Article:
Title:
Method for texturing DLC coatings, and textured DLC coatings thus obtained
United States Patent 9040141
Abstract:
This method for texturing a DLC coating comprises depositing a single layer of balls or spheres on the free surface of the DLC coating; dry-etching the DLC coating using oxygen plasma; and lastly, cleaning the surface of said coating by eliminating the balls or spheres.


Inventors:
Chouquet, Caroline (Gestel, FR)
Ducros, Cédric (Bevenais, FR)
Gavillet, Jérôme (Sant Egreve, FR)
Sanchette, Frédéric (Montferrat, FR)
Application Number:
13/378877
Publication Date:
05/26/2015
Filing Date:
06/09/2010
Assignee:
Commissariat a l'Energie Atomique et aux Energies Alternatives (Paris, FR)
Primary Class:
Other Classes:
216/41, 216/42, 216/67, 428/141
International Classes:
D06N7/04; B05D1/26; C23C16/26; C23C16/56; C30B33/12; G11B5/64; B05D1/20; B05D1/32; B05D3/14
View Patent Images:
Foreign References:
EP19472202008-07-23PROCESS FOR PRODUCING DIAMOND HAVING STRUCTURE OF ACICULAR PROJECTION ARRAY DISPOSED ON SURFACE THEREOF, DIAMOND MATERIAL, ELECTRODE AND ELECTRONIC DEVICE
FR2918981A12009-01-23PROCEDE DE TEXTURATION DE SURFACE D'UN SUBSTRAT A FONCTION VERRIERE, PRODUIT VERRIER A SURFACE TEXTUREE.
WO2008001670A12008-01-03
Other References:
Gavrilova et al., Etching polystyrene prior to meallising with soln. containing ethanol, thiourea, and di:methyl formamide; abs.; 1981.
European Patent Office, International Search Report; International Application No. PCT/FR2010/051144, dated Sep. 23, 2010 (3 pgs).
Yasumaru et al; “Control of tribological properties of diamond-like carbon films with femtosecond-laser-induced nanostructuring”; Applied Surface Science, vol. 254 (2008) pp. 2364-2368.
Pettersson et al; “Friction and wear properties of micro textured DLC coated surfaces in boundary lubricated sliding”, Tribology Letters, vol. 17, No. 3, Oct. 2004, pp. 553-559.
Marciano, et al.; “Use of near atmospheric pressure and low pressure techniques to modification DLC film surface”, Surface & Coatings Technology, vol. 204 (2009), pp. 64-68.
J. Robertson; “Diamond-like amorphous carbon”, Materials Science and Engineering R 37 (2002), pp. 129-281.
Primary Examiner:
Deo, Duy
Attorney, Agent or Firm:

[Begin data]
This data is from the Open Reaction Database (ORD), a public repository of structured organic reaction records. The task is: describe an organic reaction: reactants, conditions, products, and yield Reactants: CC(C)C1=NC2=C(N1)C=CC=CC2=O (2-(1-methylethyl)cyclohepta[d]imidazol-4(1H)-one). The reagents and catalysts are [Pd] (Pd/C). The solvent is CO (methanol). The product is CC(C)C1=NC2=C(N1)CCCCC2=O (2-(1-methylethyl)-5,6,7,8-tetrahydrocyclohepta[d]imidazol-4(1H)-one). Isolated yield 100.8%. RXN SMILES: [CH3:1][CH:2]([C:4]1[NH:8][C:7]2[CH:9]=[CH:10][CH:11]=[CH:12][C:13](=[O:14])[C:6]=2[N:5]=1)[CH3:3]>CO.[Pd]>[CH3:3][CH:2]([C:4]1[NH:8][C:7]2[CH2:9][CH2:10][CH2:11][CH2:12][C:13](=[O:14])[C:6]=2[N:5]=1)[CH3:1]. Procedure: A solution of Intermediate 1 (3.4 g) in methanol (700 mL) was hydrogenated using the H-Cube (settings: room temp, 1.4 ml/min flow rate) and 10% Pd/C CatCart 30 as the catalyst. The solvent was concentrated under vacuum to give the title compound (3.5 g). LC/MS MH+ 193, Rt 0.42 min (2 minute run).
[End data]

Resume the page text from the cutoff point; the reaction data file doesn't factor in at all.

Harris Beach PLLC
Claims:
The invention claimed is:

1. A machine wear or friction part having a DLC surface coating textured by a method comprising: depositing a single layer of balls or spheres on the free surface of the DLC coating, controlled etching of the balls or spheres, by selective chemistry, dry-etching the DLC coating using oxygen plasma, and lastly, cleaning said coating by removing the balls or spheres; said DLC coating having cavities subsequent to texturing, whereof the volume V is given by the following relation: V=(3-π2)r2d an expression wherein: r denotes the radius of a ball or sphere, and d is the depth of the cavity; adding a lubricant within said cavities; wherein a controlled etching of the balls or spheres is carried out using a SF6+CHF3 plasma; and wherein the diameter of the balls or spheres is between 100 nanometers and 10 micrometers.

2. The machine wear or friction part having a textured DLC surface coating of claim 1, wherein the single layer of balls or spheres is deposited using the Langmuir-Blodgett technique.

3. The machine wear or friction part having a textured DLC surface coating of claim 1, wherein the single layer of balls or spheres is deposited using dip-coating technology.

4. The machine wear or friction part having a textured DLC surface coating of claim 1, wherein the surface of the DLC coating is cleaned, after etching, by soaking in an ethanol bath to remove said balls or spheres.

5. The machine wear or friction part having a textured DLC surface coating of claim 4 wherein the ethanol bath is additionally subjected to ultrasonics.

6. The machine wear or friction part having a textured DLC surface coating of claim 1, wherein the balls or spheres are made of silica or polymers such as in particular Latex or polystyrene.

Description:

CROSS REFERENCE TO RELATED APPLICATIONS